WORK has been ongoing to implement an alcohol and drug use prevention programme for young people in the Wee County.

All Clacks secondary schools are implementing the Icelandic Prevention Model (IPM), which has demonstrated effectiveness in reducing substance use over the past 20 years in the Nordic island country.

One of the goals is to create conditions that allow young people to lead fulfilling lives, feeling supported by their family, school and community so that they are empowered to make positive and informed decisions.

Details for the Wee County implementation of IPM, based on a collaborative and early intervention model, will go in front of Clackmannanshire Council's People Committee on Thursday, September 16.

The model is designed to "influence risk and protective factors related to substance use within community, school, and peer and family contexts", council documents read.

"It explores how to engage young people within the approach build on community capacity and assets and utilise the skills and expertise of local organisations to collectively influence wider policy implementation and improve outcomes.

"By engaging with young people, whole communities, statutory and third sector partners, the IPM aims to reduce substance use and promote greater mental health and development."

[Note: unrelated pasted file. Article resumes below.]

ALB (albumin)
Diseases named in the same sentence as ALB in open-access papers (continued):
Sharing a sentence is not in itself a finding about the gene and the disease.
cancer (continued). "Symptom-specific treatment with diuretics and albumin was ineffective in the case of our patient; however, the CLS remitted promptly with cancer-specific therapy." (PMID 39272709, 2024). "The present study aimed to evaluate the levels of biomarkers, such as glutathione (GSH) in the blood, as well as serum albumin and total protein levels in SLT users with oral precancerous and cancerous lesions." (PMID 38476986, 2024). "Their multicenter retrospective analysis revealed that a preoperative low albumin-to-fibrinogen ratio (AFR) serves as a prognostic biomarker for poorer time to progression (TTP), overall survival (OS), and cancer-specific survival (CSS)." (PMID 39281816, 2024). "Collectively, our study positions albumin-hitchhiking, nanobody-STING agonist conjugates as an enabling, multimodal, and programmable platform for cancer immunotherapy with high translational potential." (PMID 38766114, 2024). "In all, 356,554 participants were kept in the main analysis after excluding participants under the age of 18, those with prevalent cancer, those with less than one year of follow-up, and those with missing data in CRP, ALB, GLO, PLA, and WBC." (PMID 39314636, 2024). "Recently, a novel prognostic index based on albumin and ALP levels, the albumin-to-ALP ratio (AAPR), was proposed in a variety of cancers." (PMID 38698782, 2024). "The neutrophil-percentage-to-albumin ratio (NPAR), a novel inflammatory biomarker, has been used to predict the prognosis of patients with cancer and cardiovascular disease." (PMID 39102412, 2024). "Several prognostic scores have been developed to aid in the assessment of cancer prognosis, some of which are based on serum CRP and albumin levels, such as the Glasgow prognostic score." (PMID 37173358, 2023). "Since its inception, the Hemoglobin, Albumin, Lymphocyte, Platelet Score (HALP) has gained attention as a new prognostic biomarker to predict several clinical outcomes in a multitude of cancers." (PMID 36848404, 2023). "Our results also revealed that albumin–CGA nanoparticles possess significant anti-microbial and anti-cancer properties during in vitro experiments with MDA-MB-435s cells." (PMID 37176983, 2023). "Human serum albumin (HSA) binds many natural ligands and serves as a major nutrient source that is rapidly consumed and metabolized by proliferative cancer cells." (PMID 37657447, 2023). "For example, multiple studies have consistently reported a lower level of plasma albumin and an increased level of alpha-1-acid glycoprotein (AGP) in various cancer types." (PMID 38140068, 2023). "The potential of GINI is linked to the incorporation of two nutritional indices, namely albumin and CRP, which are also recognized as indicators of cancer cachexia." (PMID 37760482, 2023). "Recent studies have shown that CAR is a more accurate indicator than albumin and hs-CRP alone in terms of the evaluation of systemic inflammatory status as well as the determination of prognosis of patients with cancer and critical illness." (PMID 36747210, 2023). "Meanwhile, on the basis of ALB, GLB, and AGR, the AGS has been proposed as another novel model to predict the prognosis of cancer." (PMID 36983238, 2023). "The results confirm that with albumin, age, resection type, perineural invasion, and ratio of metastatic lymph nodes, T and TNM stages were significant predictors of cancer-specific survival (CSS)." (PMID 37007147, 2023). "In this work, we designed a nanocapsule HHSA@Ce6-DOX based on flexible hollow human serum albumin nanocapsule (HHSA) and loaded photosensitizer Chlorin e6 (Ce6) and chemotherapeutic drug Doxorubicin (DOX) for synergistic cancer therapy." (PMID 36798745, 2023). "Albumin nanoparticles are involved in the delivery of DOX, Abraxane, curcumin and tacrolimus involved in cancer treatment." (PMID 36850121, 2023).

The Icelandic model has been a success in its country of origin, which had some of the highest rates of adolescent substance use in Europe during the 1990s.

By 2015, Iceland had some of the lowest rates with the success attributed to the model, which stands on three pillars.

It uses a local evidence base obtained via surveys of pupils and a community-based approach to the data with appropriate interventions.

Also essential to the approach is to keep the dialogue going across research, policy and practice in substance use prevention.

According to the delivery plan, surveys are being issued to S2 and S3 year groups at Alloa, Alva and Lornshill academies this month and the data will be processed, confidentially, at the University of Reykjavik in November.

Project delivery is to begin early 2022 as a Clacks partnership which will include representatives from education, health, social work, community, sports and arts.

Papers also highlight conclusions from the Scottish Adolescent and Substance Use Survey (2017) (SALSUS), which revealed that while alcohol intake has decreased in the past decade in Clacks young people, in line with Scottish trends, the proportion of 13-15 year olds reporting wider substance misuse in the Wee County was higher than the national average.

Council papers added: "The model recognises that the social conditions that promote substance use among young people emerge from multiple, complex sources over time.

"Therefore, solutions designed to counteract, mitigate, or eliminate these social conditions are built on community capacity and long-term commitments from all stakeholders."

Planet Youth and the Winning Scotland Foundation, which approached the council about the programme in 2018, are supporting the model.